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Retour et échange
Pour le retour d'un produit acheté: si votre produit ne vous satisfait pas ou si vous pensez qu'il y a une erreur dans votre commande, n'hésitez pas à nous contacter en tout temps par courriel.
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Beautiful golden-orange skin with yellow striped flesh. Doesn't bleed and will not stain your fingers. Delicious sweet taste, raw or cooked, as you like it. Keeps its colour when cooked. All parts are edible, the buttery green leaves and yellow stems are almost as good as the gold root.
Very easy to grow, only requires love.
Pkt : 60 seeds.
Annual herb used as a vegetable and grown for its leaves. They can be eaten raw or cooked. Cut leaves before flowers appear. The floral stems can reach 1,50 meters tall.
Orach is also known as Mountain spinach. Their taste is similar but orach is easier to grow. It will be more productive and flavorful when grown in spring and fall. It is a hardy plant and will reseed itself.
Pkt : 30 seeds.
Large stump-rooted carrot with a distinctive red-orange core. Short and sweet, resistant to diseases and good for growing in urban gardens. Originally from the Chantenay region of France, this heirloom variety was introduced in the United States at the end of the 19th Century.
Pkt : 800 seeds.
You may be more familiar with traditional round cabbages. But once you discover collard, there is no going back! A distinguished member of the Brassica family, collard is grown for its large leaves, less curly than kale.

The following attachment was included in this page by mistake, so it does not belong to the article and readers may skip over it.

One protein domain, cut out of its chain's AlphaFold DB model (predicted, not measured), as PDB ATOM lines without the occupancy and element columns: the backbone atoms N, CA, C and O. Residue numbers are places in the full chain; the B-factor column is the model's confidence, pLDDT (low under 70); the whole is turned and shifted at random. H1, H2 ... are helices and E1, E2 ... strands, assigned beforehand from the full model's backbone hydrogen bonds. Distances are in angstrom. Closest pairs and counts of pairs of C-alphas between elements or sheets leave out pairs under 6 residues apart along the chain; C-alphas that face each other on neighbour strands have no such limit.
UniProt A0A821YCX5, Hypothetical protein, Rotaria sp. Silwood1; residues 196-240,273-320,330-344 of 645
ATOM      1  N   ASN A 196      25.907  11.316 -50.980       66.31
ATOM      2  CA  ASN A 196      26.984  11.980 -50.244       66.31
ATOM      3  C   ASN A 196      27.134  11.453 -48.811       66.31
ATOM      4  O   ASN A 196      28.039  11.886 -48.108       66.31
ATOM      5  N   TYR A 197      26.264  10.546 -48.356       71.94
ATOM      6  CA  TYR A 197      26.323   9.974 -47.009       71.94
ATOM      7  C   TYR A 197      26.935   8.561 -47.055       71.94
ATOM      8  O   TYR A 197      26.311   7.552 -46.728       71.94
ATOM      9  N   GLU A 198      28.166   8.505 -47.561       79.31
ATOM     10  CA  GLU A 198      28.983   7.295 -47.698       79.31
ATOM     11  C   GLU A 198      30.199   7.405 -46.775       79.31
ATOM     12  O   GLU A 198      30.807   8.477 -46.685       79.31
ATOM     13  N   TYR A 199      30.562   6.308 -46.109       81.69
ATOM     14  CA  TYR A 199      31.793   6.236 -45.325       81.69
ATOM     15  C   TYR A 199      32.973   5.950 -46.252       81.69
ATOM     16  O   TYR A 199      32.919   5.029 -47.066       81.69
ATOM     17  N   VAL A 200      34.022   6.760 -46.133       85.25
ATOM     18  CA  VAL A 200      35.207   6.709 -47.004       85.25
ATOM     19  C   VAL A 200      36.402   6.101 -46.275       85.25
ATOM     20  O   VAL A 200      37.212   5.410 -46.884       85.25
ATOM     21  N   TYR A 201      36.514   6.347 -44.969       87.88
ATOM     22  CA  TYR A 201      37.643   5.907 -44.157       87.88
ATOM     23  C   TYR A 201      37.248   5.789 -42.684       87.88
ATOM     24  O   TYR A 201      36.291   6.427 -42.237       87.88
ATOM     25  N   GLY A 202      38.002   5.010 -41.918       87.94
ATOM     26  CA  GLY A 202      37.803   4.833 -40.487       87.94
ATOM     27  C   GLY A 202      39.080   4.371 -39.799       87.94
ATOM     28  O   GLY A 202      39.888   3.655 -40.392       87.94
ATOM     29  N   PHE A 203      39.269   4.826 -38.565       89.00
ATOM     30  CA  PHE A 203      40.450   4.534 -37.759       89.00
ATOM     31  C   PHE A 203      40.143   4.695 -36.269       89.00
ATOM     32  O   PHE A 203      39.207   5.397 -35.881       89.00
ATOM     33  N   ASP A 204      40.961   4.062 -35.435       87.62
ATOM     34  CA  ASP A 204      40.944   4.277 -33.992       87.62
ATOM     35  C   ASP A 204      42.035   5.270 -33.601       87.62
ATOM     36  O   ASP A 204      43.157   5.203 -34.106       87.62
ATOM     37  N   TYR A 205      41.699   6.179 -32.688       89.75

It can be used in a variety of ways : soups, salads, sautés, stews, pasta, juices, etc. Very nutritious, it is also an excellent source of calcium and iron.
Easier to grow than cabbage, it is a vigorous green that can withstand frost. It will even be more tastier in the cold months.
Tip : If you let collard overwinter in the garden, protected under a layer of mulch, you will harvest a provision of seeds in the following spring.
Named after the town of Chioggia in the Venetian Lagoon, this beet can be eaten raw or cooked. Delicious sweet taste and a pleasure for the eyes, with its distinctive concentric red and white stripes. Will loose some of its color once cooked, but is perfect for carpaccio. Leaves and stems are edible too.
Developed in Italy before 1841, the Chioggia derives from another traditional variety, the Bassano beet, named after a town in the Veneto region. The Chioggia beet was introduced in the United States before 1865 and furthermore perfected by seed producers.
As popular as it is easy to grow. Italian Heirloom.
Pkt : 60 seeds.